Mention ‘Kipling’ and ‘Bombay’ (as Mumbai was then called) in the same breath and an image of Rudyard Kipling, author of The Jungle Book and Poet of the Empire springs to mind. But dig a little deeper and you will find that it was his father, John Lockwood Kipling, who left an indelible mark on the city of Mumbai.
The story begins in 1851, when a teenaged John Lockwood Kipling, a Methodist preacher’s son from Yorkshire, England, visited London for ‘The Great Exhibition of the Works of Industry of all Nations’ held at the Crystal Palace in Hyde Park. It was a celebration of industrial technology and design, and brought together some of the most exceptional arts and crafts from around the world. The India pavilion was one of the most popular ones and, among other things, showcased the finest examples of Indian craftsmanship.
The Yorkshire boy was dazzled and this started his lifelong affair with India and its arts.
Thereafter, Lockwood trained as a painter and designer at Staffordshire and started his career at the South Kensington Museum (now the Victoria & Albert Museum) in London in 1861. However, India was rarely far from his mind and, in 1865, a 28-year-old Lockwood arrived in India with his pregnant wife Alice, to teach architectural sculpture at the recently established Sir JJ School of Art in colonial Bombay. He went on to become its first principal.
The Sir JJ School of Art wasn’t always the grand institution we know today. Back then, it was a young school peopled by equally young people trying to make a difference in the arts of the country. Jamsetjee Jeejeebhoy, the renowned 19th century trader and philanthropist, felt that Indians could attain exceptional expertise in the arts if they received proper training. He decided to establish an art school and approached the British government and donated 1 lakh rupees for the establishment of the ‘School of Art and Industry’ in 1857, which was posthumously renamed after him.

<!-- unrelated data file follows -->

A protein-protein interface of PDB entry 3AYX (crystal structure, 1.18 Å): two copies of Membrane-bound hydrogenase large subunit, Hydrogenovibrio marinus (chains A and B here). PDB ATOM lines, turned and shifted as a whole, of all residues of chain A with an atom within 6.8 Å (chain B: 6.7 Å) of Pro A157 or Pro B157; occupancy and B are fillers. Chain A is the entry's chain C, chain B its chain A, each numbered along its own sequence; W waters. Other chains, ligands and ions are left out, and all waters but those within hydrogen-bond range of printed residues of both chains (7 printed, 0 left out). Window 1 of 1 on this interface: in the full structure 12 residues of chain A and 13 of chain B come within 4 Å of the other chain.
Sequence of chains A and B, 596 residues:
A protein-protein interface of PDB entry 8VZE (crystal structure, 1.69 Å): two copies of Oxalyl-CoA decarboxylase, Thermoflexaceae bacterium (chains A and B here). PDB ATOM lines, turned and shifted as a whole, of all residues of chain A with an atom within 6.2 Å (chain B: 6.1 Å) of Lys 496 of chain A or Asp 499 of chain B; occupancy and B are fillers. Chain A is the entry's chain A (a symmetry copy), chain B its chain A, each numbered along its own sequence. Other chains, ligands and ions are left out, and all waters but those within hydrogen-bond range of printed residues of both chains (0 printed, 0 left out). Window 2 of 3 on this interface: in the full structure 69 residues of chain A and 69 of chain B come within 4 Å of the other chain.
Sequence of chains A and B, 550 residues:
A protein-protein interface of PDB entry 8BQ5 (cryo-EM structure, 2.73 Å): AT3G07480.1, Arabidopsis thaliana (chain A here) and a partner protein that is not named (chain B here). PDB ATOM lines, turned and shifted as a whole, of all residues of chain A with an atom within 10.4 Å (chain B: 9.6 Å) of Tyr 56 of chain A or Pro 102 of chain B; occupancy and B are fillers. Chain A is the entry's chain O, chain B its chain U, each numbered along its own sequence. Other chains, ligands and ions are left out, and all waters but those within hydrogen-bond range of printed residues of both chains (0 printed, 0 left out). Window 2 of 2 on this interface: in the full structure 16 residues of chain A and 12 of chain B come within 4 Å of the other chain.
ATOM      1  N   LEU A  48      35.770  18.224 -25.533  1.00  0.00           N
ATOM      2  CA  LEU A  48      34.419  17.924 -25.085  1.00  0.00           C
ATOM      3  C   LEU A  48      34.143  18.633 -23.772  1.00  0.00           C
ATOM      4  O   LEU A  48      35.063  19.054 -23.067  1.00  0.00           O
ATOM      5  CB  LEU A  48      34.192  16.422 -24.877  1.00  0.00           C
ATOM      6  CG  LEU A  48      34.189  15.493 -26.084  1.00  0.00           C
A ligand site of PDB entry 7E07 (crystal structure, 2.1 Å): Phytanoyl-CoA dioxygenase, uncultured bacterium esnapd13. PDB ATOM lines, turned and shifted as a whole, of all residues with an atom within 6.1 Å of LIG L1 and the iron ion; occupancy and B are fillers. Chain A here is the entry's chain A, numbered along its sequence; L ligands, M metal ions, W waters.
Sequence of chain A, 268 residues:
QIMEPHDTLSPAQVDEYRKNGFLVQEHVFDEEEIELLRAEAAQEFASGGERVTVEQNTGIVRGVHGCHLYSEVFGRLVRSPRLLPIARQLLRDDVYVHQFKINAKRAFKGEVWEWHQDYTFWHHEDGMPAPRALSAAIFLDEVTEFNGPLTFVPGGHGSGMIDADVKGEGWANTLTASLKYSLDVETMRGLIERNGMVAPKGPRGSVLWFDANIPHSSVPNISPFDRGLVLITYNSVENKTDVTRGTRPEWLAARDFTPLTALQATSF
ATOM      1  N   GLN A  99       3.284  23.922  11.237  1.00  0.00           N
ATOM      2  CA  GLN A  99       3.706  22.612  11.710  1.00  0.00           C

In the early years, the school functioned out of makeshift structures in the Bombay campus.
The Dean’s Bungalow of the school is called ‘Kipling House’ because of the belief that Lockwood and Alice’s’ son Rudyard was born there. However, the bungalow was constructed in 1882 (Rudyard was born in 1865) and most scholars think he was born in one of the shamiana-like, makeshift structures from which the school worked out of in its early years.
The 1860s and 70s were an exciting and productive time for architectural sculpture in the city. Bombay was flush with cotton and opium money, and the British were on a spree of building monumental structures to project their power and grandeur.
Thus the students at the school, under Lockwood’s supervision, ended up doing most of the decorative sculptures on many of the city’s most iconic buildings. Here are some of them.
Crawford Market (now Mahatma Jyotiba Phule Market)
The market, intended as the primary market for agricultural produce, was completed in 1869 and was a gift of Sir Cowasji Jehangir to the city. The building itself was designed by William Emerson in a mix of Flemish and Norman architectural styles. The architectural ornamentation was done by Lockwood and his students.
There are two significant elements ascribed to Lockwood – the market friezes above the entrance and a fountain inside.
The friezes above the entrance done by Lockwood and his students are idealised depictions of farm and rural life in India. These reliefs depicts a crowd of characters going about their day, and one can clearly see the agricultural and market themes showcased here in keeping with the purpose of the market.
Public fountains were a significant and necessary part of life in the city of Bombay and many have survived to the present.
A fountain was especially required at a busy market with a large number of people passing through it to conduct business. Although in a shabby state today, one can see glimpses of the wealth of animal and floral motifs on the Lockwood-designed fountain.